Culture / Sporting Life

Jamal Shead’s Incredible Fight Helps No. 1 Houston Believe Through NCAA Tournament Injury Nightmare — UH’s Will to Win Isn’t In Doubt Despite Auburn’s Glee

With Its Best Player Out and Its MVP Hobbling, Kelvin Sampson's Program Faces a New Challenge Head On

BY // 03.17.23

BIRMINGHAM, Ala. — University of Houston lifeline point guard Jamal Shead gets both his knees wrapped up in plastic before he heads to the bus and what many will paint as a nightmarish uncertain future for one of the No. 1 seeds in this NCAA Tournament. Kelvin Sampson’s team is beaten up, with surviving and advancing taking on new meaning in what turns into a 63-52 victory over Northern Kentucky in an arena still filled with a lot of suddenly gleefully Auburn fans.

“Great job!” a guy in an Auburn polo with a cup still in his hand, calls down to the Northern Kentucky players as they leave the court. “Houston didn’t want any part of what you gave them.”

Yes, Auburn fans are suddenly feeling it. And why not? They don’t know what they’re dealing with in this Houston program. One that’s been here before in many ways. Same injury nightmare, different year?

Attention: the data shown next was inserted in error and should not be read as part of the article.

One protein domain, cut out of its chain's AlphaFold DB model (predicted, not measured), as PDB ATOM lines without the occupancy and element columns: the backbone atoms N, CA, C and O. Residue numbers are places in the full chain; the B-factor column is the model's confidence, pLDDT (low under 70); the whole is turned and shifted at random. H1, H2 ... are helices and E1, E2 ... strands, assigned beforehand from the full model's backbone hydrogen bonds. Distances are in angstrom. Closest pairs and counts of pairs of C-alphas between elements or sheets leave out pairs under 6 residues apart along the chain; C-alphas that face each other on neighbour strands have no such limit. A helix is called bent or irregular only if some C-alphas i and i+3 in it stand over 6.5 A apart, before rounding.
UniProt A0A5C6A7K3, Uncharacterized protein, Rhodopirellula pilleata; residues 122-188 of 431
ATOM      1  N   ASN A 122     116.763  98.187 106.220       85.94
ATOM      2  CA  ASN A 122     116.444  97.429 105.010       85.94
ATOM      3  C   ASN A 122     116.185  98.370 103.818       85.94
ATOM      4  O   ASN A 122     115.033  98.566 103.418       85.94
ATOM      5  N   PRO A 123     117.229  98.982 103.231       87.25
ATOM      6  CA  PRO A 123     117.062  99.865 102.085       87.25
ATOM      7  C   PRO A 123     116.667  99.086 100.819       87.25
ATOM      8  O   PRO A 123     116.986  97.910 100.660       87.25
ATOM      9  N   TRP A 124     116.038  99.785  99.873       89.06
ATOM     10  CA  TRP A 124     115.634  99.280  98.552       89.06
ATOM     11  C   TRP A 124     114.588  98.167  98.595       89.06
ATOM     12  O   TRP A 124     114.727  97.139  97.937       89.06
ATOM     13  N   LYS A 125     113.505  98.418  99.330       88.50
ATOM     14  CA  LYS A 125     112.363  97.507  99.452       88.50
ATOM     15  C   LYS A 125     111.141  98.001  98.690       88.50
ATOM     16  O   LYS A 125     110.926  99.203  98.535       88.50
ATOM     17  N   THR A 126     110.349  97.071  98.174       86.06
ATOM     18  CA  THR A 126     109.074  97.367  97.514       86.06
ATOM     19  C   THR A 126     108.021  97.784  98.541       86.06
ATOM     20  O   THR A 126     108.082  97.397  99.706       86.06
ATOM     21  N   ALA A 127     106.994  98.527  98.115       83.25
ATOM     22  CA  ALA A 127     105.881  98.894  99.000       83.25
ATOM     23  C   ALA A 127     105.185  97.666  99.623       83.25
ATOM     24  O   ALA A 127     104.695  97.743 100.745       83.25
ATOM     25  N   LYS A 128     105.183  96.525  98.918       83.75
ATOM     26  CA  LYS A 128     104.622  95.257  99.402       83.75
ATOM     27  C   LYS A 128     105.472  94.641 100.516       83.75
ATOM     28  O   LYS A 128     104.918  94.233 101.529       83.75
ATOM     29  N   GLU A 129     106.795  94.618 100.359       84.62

Houston’s best player (All-American guard Marcus Sasser) reaggravated his troublesome groin injury and couldn’t play a minute in the second half. Its Most Valuable Player (Shead) hurt the knee that’s been nagging at him for a while further in the first half and played the entire 20 minutes of the second half. With it barking at him all the way.

But losing would hurt Jamal Shead even more than the hyperextended knee. And there he is rising up to hit the step back jumper with 2:25 left that gives the No. 1 seed the last bit of cushion it will need to put Northern Kentucky to bed.

“Honestly, we just needed a bucket,” Shead tells PaperCity. “And I had the ball in my hands.”

At that moment, Jamal Shead’s knee isn’t the issue. His relentless guts are. His want to is what screams through as he rises up on that bad knee.

Shead certainly made UH athletic director Chris Pezman believe in that moment.

“You see a kid like Jamal,” Pezman says outside of the Houston locker room. “He’s just… He’s everything you want. As a student athlete. And as a young person. He’s going to help us all be in a better place in the future.”

In the immediate future, Kelvin Sampson’s 32-3 team must face No. 9 seed Auburn, an SEC team with plenty of talent, in a defacto second round NCAA Tournament road game, just a few hours from Auburn’s campus. It’s not exactly what a No. 1 seed expects in its second game of the Big Dance.